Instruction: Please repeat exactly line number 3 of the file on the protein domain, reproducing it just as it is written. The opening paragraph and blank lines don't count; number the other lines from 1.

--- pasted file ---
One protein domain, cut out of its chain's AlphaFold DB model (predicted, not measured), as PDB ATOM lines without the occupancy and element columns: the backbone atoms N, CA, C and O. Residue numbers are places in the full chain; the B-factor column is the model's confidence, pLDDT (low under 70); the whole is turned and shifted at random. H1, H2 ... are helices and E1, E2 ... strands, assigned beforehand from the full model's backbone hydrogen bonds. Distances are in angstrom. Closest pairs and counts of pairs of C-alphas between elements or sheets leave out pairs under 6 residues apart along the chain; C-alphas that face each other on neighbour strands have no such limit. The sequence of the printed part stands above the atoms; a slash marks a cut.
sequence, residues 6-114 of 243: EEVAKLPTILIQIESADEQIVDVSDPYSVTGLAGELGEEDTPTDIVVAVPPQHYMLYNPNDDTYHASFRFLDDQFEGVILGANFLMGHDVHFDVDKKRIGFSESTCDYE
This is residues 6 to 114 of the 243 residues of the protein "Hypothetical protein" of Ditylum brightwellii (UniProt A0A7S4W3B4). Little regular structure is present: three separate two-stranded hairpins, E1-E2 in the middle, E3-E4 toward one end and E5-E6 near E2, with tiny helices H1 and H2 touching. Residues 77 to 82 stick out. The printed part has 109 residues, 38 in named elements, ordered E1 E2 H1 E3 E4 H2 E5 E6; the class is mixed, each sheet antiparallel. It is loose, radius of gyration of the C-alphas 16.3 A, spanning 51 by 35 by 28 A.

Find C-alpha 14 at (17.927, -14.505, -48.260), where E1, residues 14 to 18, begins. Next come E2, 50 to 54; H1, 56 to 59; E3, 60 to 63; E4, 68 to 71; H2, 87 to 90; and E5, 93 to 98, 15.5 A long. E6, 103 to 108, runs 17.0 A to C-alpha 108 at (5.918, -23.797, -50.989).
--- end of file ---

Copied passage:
Find C-alpha 14 at (17.927, -14.505, -48.260), where E1, residues 14 to 18, begins. Next come E2, 50 to 54; H1, 56 to 59; E3, 60 to 63; E4, 68 to 71; H2, 87 to 90; and E5, 93 to 98, 15.5 A long. E6, 103 to 108, runs 17.0 A to C-alpha 108 at (5.918, -23.797, -50.989).